But December rainfall in parts of Northern England was two to three times the monthly average and falling on saturated ground over short periods the water rapidly flooded rivers across Cumbria, Lancashire and Yorkshire. Towns and villages were inundated, and where those rivers were navigable there has been some severe damage to them and their structures. Closures may be for several months where significant engineering repair works are needed.
Also many canal boats have Stranded boat at Elland Wharfbeen sunk, stranded ashore or damaged. River Canal Rescue River reports (8th January) that it’s been inundated with calls to help raise and refloat sunken craft and remove vessels that have been swept onto land or each other by unprecedented water levels and are now trapped. The breakdown and assistance firm is currently dealing with 20 cases and notifications are coming in on a daily basis from agencies and boat owners across the UK. The widespread damage to the canal and river networks in Yorkshire, Lancashire and Greater Manchester, particularly the Aire, Calder, Hebble and Rochdale canals, has resulted in a concentrated area of devastation spanning 20-30 miles.
RCR managing director Stephanie Horton and her rapid response  teams have been on the road since 27 December looking out for stricken craft, where possible making them safe and if they can, notifying owners who may be unaware of their vessel’s fate. With speed the utmost priority, some craft have already been raised, pumped out, refloated using air bags and divers and taken to safety, others have more complex logistical needs, such as cranes and winches and approval for remedial works from the Highways Agency. For craft trapped in the woods, as below at Park Nook, there a requirement to liaise with tree surgeons.
Boat in woods
Broken locks bring with them water level issues and damaged bridges and roads present access issues. However, in the face of adversity, Steph and her team remain focused in endeavouring to clear the navigation channels as quickly as possible and help boat owners minimise their claims costs.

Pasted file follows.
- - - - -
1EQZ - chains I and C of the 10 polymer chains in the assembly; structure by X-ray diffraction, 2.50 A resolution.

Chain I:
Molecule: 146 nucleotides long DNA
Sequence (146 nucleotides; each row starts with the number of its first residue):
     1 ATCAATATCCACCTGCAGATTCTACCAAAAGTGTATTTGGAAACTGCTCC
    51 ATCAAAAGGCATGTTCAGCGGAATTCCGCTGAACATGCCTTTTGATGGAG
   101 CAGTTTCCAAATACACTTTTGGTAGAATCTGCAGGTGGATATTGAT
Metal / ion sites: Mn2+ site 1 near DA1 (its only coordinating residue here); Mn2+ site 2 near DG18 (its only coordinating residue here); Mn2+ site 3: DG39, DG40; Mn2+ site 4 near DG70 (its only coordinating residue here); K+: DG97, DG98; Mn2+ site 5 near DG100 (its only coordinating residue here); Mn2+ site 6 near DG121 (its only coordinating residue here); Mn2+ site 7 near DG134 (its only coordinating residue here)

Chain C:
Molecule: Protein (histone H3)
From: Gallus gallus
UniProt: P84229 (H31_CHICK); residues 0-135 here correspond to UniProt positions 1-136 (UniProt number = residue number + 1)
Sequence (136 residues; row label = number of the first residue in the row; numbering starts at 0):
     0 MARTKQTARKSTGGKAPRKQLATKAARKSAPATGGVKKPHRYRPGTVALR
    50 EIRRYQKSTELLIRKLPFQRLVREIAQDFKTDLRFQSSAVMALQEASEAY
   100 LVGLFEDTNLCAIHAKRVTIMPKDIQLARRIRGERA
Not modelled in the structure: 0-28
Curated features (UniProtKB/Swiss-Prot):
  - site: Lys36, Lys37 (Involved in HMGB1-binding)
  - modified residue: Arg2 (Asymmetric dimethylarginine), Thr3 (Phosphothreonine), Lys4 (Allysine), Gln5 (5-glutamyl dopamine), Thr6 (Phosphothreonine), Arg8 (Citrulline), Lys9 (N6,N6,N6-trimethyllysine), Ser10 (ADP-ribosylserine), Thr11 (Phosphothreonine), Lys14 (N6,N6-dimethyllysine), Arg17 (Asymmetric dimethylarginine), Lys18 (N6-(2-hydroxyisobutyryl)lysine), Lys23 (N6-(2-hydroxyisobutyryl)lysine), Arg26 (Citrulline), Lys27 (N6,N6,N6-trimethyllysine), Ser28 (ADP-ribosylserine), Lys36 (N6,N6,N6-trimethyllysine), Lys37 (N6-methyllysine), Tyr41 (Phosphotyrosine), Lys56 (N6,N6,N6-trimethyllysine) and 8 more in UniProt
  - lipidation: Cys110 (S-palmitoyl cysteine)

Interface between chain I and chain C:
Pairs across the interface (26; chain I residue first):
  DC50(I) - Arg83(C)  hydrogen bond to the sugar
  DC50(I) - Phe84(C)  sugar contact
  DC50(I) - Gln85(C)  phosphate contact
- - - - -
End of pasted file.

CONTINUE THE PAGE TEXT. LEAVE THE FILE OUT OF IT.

The following reports and photos provided by River Canal Rescue.
Sunken boats on the River Calder
Two boats on the River Calder (above) had been carried over locks, collided with bridges and sunk. Due to be refloated using divers and air bags Friday 8 Jan. One refloated, second boat had to be left after broken glass lead to an injury.
Beached boats on the River Calder
More stricken craft on the Calder & Hebble above,  caught on camera while out assessing the damage. Vessels now on books but weight restriction on bridge hampering recovery.
Capsized boat near Bingley Arms
Capsized boat at the Bingley Arms on the Calder & Hebble near Wakefield. Righted and refloated on 6 Jan.
Stranded boat near Todmorden
‘Juno’ was lifted from its winter mooring near Todmorden lock onto the towpath. Cranes are being arranged to lift it back into the water, liaison with Highways Agency. The lift was booked for 9 Jan, but road into town has collapsed so recovery on hold.
Capsized boat at Elland Wharf
Numerous vessels are jammed in at Elland Wharf  – these will have to be craned as there are weight restrictions on the bridges in the area (due to their flood damage). RCR is working with the Highways Agency and crane firms to resolve.
Thanks to River Canal Rescue for this report and images.